Schlemmer et al. (2011) simulated the atmospheric convection over land in summer at mid-latitudes. They found diurnal cycles in surface net shortwave radiation, latent heat flux, sensible heat flux, convective mass flux, convective available potential energy (CAPE), specific cloud water content, and surface precipitation. These diurnal cycles have maxima around noon or in the afternoon and early evening hours. Numerical simulations (Stull, 1988; Yamada and Mellor, 1975) show that the turbulent kinetic energy (TKE) has a strong diurnal cycle, with increases in TKE from 0.05 J kg−1 at nighttime to about 1 J kg−1 at daytime. The maximum occurs at a height of about 300 m above the surface. This increase in TKE is associated with the presence of a convective mixed layer during daytime reaching from the surface to 1.5 km or higher. Lüdi and Magun (2002) determined turbulence parameters in the lower troposphere by analysing the scintillations of a microwave link between a transmitter and a receiver.
The diurnal cycle in IWV over Bern was described by Hocke et al. (2017) using hourly data of the TROWARA radiometer. The diurnal cycle in IWV goes from about −0.5 mm (relative to the daily mean value) in the morning hours to about +0.5 mm during the evening hours. This IWV variation is less than 5 %, and it can be assumed that the diurnal cycle in IWV has no direct influence on the diurnal cycle of short-term IWV variability. Nevertheless, the diurnal cycle in IWV can be understood as a residual upward flux of tropospheric water vapour during daytime, so that the accumulation of IWV achieves a maximum in the evening hours.
Using observations of wind profilers, radiometers, and lidars, Collaud Coen et al. (2014) derived the climatology of the atmospheric boundary layer at Payerne, which is closely located to Bern on the Swiss plateau. They also compared the observed height of the boundary layer to the modelled height. The regional weather model predicted a boundary layer height of about 1800 m during summer from May to August, while the observations indicated a boundary layer height of about 1500 m or less. During winter the boundary layer height decreased to about 500 m, where the model gave slightly lower values than the observations. Generally, vertical profiles of specific humidity or relative humidity can be used to determine the height of the atmospheric boundary layer as described by Seidel et al. (2010). The boundary layer is assumed to be moister than the free troposphere, so that the vertical gradient of humidity becomes minimal (extreme) at the height of the atmospheric boundary layer. This vertical gradient method of humidity also shows that there is a connection between IWV and the moist boundary layer.
The aim of the present study is to provide mean values of the amplitudes of the short-term IWV fluctuations in the period range from 1 to 100 min. These mean values may guide modelling studies about water vapour convection and circulation cells in the lower troposphere. Further, we derive the dependence of the short-term IWV variability on the season and the local time. Section 2 describes the TROWARA radiometer and the weather station of the University of Bern. Section 3 explains the data analysis to obtain the amplitudes or the moving standard deviation of the IWV variability. Section 4 presents the results on the short-term IWV variability and its relation to the latent heat flux at Bern. Concluding remarks are given in Sect. 5.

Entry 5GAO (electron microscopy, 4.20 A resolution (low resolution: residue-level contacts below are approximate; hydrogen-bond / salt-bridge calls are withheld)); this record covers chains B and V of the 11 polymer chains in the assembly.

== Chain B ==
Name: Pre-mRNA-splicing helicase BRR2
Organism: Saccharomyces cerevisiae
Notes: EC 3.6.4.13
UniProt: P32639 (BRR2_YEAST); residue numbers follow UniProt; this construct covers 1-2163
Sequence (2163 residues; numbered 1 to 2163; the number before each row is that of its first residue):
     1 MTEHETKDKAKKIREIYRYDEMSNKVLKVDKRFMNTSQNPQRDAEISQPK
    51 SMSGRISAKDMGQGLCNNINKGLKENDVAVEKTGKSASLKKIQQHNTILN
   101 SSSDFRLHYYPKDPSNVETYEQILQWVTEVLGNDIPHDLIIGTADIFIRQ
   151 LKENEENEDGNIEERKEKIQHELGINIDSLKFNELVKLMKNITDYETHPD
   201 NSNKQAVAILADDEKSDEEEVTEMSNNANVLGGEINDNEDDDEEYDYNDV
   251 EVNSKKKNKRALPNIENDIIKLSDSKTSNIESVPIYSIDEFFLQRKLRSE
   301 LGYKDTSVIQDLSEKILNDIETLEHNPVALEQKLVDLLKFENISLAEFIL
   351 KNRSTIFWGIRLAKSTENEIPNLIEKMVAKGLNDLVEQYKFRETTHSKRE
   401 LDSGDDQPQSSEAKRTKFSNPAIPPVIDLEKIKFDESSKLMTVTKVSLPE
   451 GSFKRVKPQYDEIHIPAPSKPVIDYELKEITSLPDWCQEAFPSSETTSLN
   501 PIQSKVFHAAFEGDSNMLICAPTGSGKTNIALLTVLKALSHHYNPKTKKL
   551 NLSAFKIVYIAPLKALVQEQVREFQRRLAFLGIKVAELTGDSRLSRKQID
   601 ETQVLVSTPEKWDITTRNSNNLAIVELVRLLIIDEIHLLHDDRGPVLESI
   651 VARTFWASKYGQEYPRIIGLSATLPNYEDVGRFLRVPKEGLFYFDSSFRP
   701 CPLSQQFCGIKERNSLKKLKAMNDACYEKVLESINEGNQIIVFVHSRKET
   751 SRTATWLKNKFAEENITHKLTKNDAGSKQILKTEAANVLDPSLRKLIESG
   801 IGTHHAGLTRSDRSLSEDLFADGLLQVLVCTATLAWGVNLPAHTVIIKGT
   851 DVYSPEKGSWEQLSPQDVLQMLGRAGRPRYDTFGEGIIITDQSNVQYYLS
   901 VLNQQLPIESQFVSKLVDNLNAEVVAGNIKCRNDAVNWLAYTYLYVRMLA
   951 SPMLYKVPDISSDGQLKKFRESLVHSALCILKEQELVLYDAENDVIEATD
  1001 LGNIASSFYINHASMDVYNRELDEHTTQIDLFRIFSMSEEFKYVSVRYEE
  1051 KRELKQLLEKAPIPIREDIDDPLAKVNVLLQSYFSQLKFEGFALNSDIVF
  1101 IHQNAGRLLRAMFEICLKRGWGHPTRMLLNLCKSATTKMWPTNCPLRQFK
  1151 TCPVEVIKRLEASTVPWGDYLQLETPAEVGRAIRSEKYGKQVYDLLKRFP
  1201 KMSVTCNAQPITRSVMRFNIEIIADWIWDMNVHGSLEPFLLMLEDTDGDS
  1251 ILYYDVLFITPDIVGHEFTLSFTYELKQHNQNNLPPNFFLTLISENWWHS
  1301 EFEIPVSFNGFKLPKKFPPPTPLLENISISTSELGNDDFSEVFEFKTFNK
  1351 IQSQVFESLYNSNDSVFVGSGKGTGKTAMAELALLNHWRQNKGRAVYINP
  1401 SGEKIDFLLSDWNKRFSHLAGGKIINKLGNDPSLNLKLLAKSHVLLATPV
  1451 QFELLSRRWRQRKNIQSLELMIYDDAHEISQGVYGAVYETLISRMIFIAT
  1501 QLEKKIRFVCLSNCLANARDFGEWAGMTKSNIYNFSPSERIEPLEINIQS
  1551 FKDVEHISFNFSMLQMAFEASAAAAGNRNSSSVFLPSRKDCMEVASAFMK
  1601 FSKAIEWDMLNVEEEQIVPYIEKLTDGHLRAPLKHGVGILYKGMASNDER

Our study is focused on the IWV observations of the TROpospheric WAter RAdiometer (TROWARA). TROWARA is a dual-channel microwave radiometer, and its design and construction were described by Peter and Kämpfer (1992) and Morland (2002). Two ferrite circulator switches at each frequency channel of the radiometer perform the change from the antenna to the noise diodes. The noise diodes serve as hot and cold reference loads. The developed radiometer model considers the measurements of the reflection and transmission coefficients of all radiometer components including the ferrite switches (Morland, 2002). In addition, a tipping curve calibration is performed by using the variable brightness temperature of the clear sky at different elevation angles of the antenna. The instrument is very stable, so that the tipping curve calibration is only required two or three times per year.
TROWARA measures the vertically IWV, which is also known as precipitable water vapour. Further, TROWARA provides the vertically integrated cloud liquid water (ILW), also known as the liquid water path. The instrument is operated inside a temperature-controlled room on the roof of the building for Exakte Wissenschaften (EXWI) of the University of Bern (46.95∘ N, 7.44∘ E; 575 m a.s.l.). The antenna receives the atmospheric radiation inside the room through a microwave transparent window. This indoor operation of TROWARA allows the measurement of IWV even during rainy periods.